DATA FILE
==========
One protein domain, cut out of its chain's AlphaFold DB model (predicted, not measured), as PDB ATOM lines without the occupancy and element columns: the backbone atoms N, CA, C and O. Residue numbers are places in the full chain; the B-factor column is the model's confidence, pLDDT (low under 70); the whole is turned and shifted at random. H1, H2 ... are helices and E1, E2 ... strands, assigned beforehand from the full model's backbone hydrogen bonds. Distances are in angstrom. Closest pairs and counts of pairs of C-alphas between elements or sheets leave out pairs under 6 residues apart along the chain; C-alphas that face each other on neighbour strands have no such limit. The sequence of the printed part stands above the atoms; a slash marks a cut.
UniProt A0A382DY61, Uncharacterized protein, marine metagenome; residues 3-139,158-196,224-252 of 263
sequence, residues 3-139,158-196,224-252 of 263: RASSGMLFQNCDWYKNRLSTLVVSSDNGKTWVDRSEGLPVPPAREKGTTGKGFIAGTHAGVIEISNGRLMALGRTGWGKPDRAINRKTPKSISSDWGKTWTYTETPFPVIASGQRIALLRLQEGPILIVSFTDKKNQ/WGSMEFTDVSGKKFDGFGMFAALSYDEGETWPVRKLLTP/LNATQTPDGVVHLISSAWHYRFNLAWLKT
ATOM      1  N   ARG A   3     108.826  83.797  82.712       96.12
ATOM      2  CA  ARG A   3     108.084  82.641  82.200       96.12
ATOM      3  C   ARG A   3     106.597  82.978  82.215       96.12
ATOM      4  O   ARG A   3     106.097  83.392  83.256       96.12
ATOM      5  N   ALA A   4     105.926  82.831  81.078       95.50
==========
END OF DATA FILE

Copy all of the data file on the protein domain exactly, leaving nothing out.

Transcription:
One protein domain, cut out of its chain's AlphaFold DB model (predicted, not measured), as PDB ATOM lines without the occupancy and element columns: the backbone atoms N, CA, C and O. Residue numbers are places in the full chain; the B-factor column is the model's confidence, pLDDT (low under 70); the whole is turned and shifted at random. H1, H2 ... are helices and E1, E2 ... strands, assigned beforehand from the full model's backbone hydrogen bonds. Distances are in angstrom. Closest pairs and counts of pairs of C-alphas between elements or sheets leave out pairs under 6 residues apart along the chain; C-alphas that face each other on neighbour strands have no such limit. The sequence of the printed part stands above the atoms; a slash marks a cut.
UniProt A0A382DY61, Uncharacterized protein, marine metagenome; residues 3-139,158-196,224-252 of 263
sequence, residues 3-139,158-196,224-252 of 263: RASSGMLFQNCDWYKNRLSTLVVSSDNGKTWVDRSEGLPVPPAREKGTTGKGFIAGTHAGVIEISNGRLMALGRTGWGKPDRAINRKTPKSISSDWGKTWTYTETPFPVIASGQRIALLRLQEGPILIVSFTDKKNQ/WGSMEFTDVSGKKFDGFGMFAALSYDEGETWPVRKLLTP/LNATQTPDGVVHLISSAWHYRFNLAWLKT
ATOM      1  N   ARG A   3     108.826  83.797  82.712       96.12
ATOM      2  CA  ARG A   3     108.084  82.641  82.200       96.12
ATOM      3  C   ARG A   3     106.597  82.978  82.215       96.12
ATOM      4  O   ARG A   3     106.097  83.392  83.256       96.12
ATOM      5  N   ALA A   4     105.926  82.831  81.078       95.50